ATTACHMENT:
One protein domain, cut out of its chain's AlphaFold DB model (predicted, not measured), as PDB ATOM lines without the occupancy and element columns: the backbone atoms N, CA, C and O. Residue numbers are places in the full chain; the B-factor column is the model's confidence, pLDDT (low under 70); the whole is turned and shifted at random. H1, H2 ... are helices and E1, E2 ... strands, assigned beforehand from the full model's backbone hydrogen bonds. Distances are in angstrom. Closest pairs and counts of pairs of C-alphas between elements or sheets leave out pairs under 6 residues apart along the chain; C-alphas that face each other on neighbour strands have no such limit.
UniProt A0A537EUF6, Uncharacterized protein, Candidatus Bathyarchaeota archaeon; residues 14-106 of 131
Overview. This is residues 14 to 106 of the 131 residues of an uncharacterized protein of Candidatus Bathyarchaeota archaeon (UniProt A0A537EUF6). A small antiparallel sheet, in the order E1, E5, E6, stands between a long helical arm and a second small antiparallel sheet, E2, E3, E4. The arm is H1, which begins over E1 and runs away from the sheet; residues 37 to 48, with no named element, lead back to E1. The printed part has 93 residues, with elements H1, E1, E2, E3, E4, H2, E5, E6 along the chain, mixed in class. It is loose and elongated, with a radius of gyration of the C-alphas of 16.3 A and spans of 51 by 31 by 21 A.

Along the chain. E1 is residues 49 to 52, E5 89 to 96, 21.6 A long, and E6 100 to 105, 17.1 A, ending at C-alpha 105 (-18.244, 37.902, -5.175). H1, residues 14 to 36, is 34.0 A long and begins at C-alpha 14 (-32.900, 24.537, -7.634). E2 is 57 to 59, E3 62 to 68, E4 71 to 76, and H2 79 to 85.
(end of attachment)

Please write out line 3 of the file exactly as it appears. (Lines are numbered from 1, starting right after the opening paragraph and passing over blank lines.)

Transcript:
Along the chain. E1 is residues 49 to 52, E5 89 to 96, 21.6 A long, and E6 100 to 105, 17.1 A, ending at C-alpha 105 (-18.244, 37.902, -5.175). H1, residues 14 to 36, is 34.0 A long and begins at C-alpha 14 (-32.900, 24.537, -7.634). E2 is 57 to 59, E3 62 to 68, E4 71 to 76, and H2 79 to 85.